He hoped for confirmation of his desire (heart) which was to become a monk. 
He received a call in a vision/dream - 'no, not going to be a monk'.  "This is not the vineyard where you shall bear fruit for me.  Return to the world and glorify my name there."

En route home, the ship was caught in a storm - he prays and his prayer calms the storm - and he raises a young sailor who had fallen to his death during the storm.
So.... during a stop at the port of Myra - he enters the church there early one morning to pray and give thanks.  Meanwhile, (unknown to Nicholas), the hierarchy (chief bishop) of the area had died. 
The other bishops ga6thered to choose his successor.  Legend has it that the oldest bishop had a dream that God said that "1st. person named Nicholas to enter the church would become the chief bishop"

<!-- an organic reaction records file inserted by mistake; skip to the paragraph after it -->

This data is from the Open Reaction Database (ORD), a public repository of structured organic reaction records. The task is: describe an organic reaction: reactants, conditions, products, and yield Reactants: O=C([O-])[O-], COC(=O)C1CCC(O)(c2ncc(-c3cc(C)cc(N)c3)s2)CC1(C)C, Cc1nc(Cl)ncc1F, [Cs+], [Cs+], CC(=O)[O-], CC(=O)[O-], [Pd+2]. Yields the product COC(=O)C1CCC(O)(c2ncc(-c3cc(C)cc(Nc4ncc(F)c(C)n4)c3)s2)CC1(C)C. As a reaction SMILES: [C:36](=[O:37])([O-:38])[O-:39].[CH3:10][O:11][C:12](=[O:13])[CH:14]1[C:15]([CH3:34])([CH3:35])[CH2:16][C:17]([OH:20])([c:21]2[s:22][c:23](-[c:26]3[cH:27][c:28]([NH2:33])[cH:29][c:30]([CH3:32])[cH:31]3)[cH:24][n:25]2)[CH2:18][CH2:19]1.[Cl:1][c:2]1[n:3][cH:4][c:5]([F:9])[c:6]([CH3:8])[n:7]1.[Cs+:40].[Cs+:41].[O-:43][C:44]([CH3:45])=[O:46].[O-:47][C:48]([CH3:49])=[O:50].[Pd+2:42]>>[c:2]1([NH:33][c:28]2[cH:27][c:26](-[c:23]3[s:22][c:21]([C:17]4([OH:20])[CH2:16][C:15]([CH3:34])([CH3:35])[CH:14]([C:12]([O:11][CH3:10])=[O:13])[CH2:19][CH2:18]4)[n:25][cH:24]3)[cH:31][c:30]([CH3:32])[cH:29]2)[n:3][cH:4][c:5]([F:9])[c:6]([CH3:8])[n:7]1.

So........ he became Bishop of Myra (and served there until his death around 343 AD)  He didn't want to be a bishop, but......

Around 303 AD - Diocletian comes to the throne and began the Great Persecution.  Feb. 24, 303, Diacletian's first "Edict Against the Christians"
ordered - "the destruction of Christian scripture, liturgical books and place of worship".
Christians were deprived of the right to petition courts (no legal rights or recourse)
Christian politicians, senators, office holders, government officials, veterans & soldiers - were deprived of their offices and ranks - and imperial freedmen were re-enslaved. 
Burning alive was the recommended form of execution by Galerius.

3 more edicts followed.  Eusebius wrote: "the prison system filled with/deacons, pastors, priests, bishops to the point that criminals had to be released".  One of these imprisoned was Nicholas.